It is of course impossible in a lecture like this to give any adequate account of these sermons, once so famous and so potent for good. If we were to call witnesses, they would be the boys who heard them, and the readers who have loved them the boys as painted in Tom Brown, and the readers, some of whom have become in their turn preachers. Hastily but very carefully written, they are not so much writing as talk-grave, very grave talk, heart to heart, soul to soul; talk from a grown-up man to boys of various ages to whom he is affectionately drawn not only by his office but by "all that is within him," and "for whose everlasting good, as Christian men," he feels profoundly responsible to God.
Such talk from a schoolmaster to schoolboys had not, to the best of my knowledge, been heard for centuries. For the last fifty years it has been heard, with more or less of likeness, and of course with very different degrees of power, in almost every boarding-school all over England.
Many new schools have come into being; some absolutely new, like Wellington, Haileybury, Clifton, Fettes, the Leys, Cheltenham; others virtually re-founded, like Sherborne, Sedbergh, Marlborough, Uppingham. Week by week a succession of Head Masters, many of them once Rugby boys or Rugby Assistant Masters, have striven hard to hold up before schoolboys not only lessons of honour and manliness and good fellowship, but lessons directly Christian; faith in Christ, brotherhood in Christ, consecration to Christ, forgiveness for Christ's sake, prayer in Christ's Name, Missions at home and abroad in Christ's Name, reverence for the poor in Christ's Name, love of Christ's Church, of Christ's Sacraments, above all of Christ's Person.
This is, surely, one "aspect of Christian work." Many grateful testimonies have been borne to the part played in it by one most faithful and true Pastor. One of these, almost too sacred to quote publicly, is in the well-known poem of his brilliant son, Rugby Chapel. It gives, surely, and only as poets can give, the very ideal of a Christian teacher.
There are those who have questioned both the depth and the extent of Arnold's influence. A few years ago a brilliant and not unkindly writer startled many of his readers with the following sentence: "Dr Arnold unquestionably made a deep impression on those boys who were brought into close communication with himself, but I cannot find that his influence over the school survived longer than that of any subsequent Head Master; while upon other schools, so far as I have been able to ascertain, he produced-I believe it is not too much to say---no effect whatever."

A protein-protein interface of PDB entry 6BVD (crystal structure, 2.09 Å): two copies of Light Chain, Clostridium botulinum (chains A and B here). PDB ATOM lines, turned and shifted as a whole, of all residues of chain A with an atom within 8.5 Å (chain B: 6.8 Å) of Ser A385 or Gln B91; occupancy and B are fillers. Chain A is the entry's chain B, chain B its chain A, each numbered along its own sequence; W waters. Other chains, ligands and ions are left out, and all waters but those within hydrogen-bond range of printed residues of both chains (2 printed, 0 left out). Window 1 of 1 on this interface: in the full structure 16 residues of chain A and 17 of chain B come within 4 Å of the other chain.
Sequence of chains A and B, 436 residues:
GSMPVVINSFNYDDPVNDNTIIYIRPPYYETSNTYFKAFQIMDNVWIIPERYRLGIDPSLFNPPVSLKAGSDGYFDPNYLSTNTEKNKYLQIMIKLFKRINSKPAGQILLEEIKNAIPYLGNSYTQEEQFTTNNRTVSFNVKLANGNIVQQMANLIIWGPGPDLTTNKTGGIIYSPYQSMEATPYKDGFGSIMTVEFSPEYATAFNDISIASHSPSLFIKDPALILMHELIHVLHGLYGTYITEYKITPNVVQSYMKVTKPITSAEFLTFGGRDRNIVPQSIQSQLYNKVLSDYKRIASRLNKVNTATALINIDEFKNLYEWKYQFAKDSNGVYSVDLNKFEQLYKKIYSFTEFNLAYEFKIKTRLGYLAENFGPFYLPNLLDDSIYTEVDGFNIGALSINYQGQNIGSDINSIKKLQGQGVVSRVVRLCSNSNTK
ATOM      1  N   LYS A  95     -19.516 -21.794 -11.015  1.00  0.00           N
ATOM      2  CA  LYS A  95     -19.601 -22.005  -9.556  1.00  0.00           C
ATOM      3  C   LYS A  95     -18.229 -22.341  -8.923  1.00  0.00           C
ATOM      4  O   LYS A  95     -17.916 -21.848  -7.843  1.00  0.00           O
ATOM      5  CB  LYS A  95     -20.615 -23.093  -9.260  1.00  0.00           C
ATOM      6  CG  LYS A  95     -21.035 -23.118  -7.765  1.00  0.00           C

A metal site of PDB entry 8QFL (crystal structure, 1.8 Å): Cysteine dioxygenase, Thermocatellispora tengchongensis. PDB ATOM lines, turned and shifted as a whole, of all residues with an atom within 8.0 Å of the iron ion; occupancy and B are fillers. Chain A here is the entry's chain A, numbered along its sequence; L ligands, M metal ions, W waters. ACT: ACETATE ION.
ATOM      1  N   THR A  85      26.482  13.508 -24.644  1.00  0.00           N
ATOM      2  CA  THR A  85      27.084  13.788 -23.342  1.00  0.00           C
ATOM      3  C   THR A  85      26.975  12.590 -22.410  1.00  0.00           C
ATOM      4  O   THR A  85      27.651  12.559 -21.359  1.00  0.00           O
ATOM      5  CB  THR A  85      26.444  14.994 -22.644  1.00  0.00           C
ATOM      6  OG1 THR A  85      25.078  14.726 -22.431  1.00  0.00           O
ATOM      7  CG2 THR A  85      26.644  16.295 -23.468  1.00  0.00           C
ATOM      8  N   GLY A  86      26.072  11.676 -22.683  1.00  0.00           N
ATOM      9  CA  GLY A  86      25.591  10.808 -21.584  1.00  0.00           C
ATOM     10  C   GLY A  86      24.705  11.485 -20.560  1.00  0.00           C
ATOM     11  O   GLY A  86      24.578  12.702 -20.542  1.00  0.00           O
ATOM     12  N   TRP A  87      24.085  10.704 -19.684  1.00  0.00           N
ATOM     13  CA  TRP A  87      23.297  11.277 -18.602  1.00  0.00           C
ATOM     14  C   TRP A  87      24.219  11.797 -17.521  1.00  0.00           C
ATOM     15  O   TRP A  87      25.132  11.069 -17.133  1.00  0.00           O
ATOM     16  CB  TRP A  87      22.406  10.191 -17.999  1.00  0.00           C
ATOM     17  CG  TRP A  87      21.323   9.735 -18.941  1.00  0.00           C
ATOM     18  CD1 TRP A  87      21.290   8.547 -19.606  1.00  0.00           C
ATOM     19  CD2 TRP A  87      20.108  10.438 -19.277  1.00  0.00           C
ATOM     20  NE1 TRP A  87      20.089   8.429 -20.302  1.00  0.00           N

I hope I am not quite unable to enjoy a daring paradox or a delicate stroke of irony, but I must confess that this last clause produces on me much the same effect as the famous discovery years ago that "Shakespeare is a vastly overrated man.”
"No effect whatever on other schools!"
We shall hear shortly the testimony of Moberly as to Winchester, Moberly, who differed so widely from Arnold as a churchman and a theologian. But what would be the witness of Prince Lee, who went from Rugby to Birmingham, after being from 1830 to 1838 an assistant of Arnold; of Cotton and Bradley, who both went from Rugby to re-found and reinspire Marlborough; of Charles Evans, Percival, and Wilson, who all went from. Rugby to found Clifton; of Benson, who went from Birmingham and Rugby to found Wellington; of Arthur Butler, who went from Rugby to found Haileybury; of Bradby, Rugbeian of Rugbeians, and of James Robertson, who succeeded Butler there; of Jex-Blake, who went from Rugby to preside over Cheltenham, and then returned to his old school, bent on renewing and deepening its old Arnoldian traditions?
No, paradox is paradox, and truth is truth. The prophecy of Provost Hawkins has been more than fulfilled. The young man who was selected by the Rugby Trustees at the end of 1827 has, under God, and by his quickening influence on minds very different both from his own and from one another, "changed the face of education all through the public schools of England."
But here let us guard against an obvious error. It is not of course my object to claim for Arnold that he alone originated efforts for Christianizing life and work at schools; or that the lines on which he worked were the only true lines; or that but for him nothing would have been done.
Let us pass for a few moments from Rugby to Winchester, not forgetting that Arnold himself was a loyal son of that oldest of all old foundations. Winchester has always had both her Cathedral and her school Chapel, long of course before the Reformation. Her traditions are not religious only but ecclesiastical. More than two hundred years ago, in the bad times of Charles II., we find the saintly Ken thus addressing his young imaginary schoolfellow: "O Philotheus, you cannot enough